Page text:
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Okay, I thought that I was done thinking about Bush.  Just two more days to go and he will be deep in the heart of Texas, reading all those “Drive Friendly” signs posted along the highways and byways of the Lone Star State.  (A message that his foreign policy should have heeded more often.)

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Unfortunately, it seems that this guy can’t leave us with any good news.  His presidency has helped confirm that a large segment of the American populace is either deeply illiterate about American history or perhaps just plain bonkers (or both).  I don’t know which hypothesis I prefer.   A recent Pew poll tells us the following:

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Here is what I want to know.   Everyone is talking about how extraordinarily high Bush’s unfavorable ratings are as he leaves office, perhaps the highest ever, around 70% in some polls.    And yet, more than one in ten Americans think that Bush was an above average or an outstanding president.  And another 28% thinks that he was average.   We can leave it to future historians to tell us whether he has been the worst president.  (He might not have beaten out James Buchanan, Franklin Pierce, or Warren G. Harding.  Then again, he might have.)  A survey of present-day historians tell us that he is going be at the bottom of the heap.   (Yes, all of these historians could be deluded.  Odds are they aren’t.   And if George was even an average president, I tremble for the future of The Republic.)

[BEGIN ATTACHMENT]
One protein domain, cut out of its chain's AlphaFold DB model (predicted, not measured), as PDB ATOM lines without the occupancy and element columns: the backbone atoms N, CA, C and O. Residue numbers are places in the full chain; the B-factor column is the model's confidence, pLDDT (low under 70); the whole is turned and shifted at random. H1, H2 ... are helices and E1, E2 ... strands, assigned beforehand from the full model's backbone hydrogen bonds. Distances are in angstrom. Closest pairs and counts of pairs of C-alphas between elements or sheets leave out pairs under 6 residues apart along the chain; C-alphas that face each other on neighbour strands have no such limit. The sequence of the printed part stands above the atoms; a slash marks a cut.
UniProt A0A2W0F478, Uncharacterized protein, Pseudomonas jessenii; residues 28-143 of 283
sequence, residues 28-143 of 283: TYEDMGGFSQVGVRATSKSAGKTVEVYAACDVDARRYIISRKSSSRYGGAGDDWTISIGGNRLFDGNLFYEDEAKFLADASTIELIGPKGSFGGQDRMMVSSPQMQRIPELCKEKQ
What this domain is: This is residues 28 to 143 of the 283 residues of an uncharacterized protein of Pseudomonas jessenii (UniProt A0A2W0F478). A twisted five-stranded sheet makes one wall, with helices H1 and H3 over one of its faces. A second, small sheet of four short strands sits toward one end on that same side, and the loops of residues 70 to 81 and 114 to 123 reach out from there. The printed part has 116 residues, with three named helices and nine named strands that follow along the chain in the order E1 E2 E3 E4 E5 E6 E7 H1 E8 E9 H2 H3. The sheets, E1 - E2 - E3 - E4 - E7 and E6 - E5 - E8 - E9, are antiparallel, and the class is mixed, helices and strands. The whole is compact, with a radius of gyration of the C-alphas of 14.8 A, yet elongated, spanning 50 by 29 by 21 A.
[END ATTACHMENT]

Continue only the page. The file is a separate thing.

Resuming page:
I know, this might seem a small matter.   However, I worry about stuff like this.  39% of Americans think that Bush was an average or above average president.  Can there be any better argument for increasing the funds for the study of history and politics in our schools?  We saw how much damage ignorance led to in the Oval Office, but no doubt it has repercussions in the hinterlands.  Remember, we, the American people, elected George for a second term.

There is, however, some good news in all of this.  Two of the worst presidents ever, Pierce and Buchanan, preceded Lincoln.  Maybe we will get lucky.  You know, it’s always darkest before the dawn.   (And, hey, Obama doesn’t have to be a Lincoln to succeed.  Just a truly above average president.)

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P.S.  A personal note: as a former Houstonian, and as someone married to a former Houstonian, I was very pleased to learn that when George heads back to Texas he will be splitting his time between Crawford and Dallas.  Perhaps the Cowboys will make him an honorary dude.

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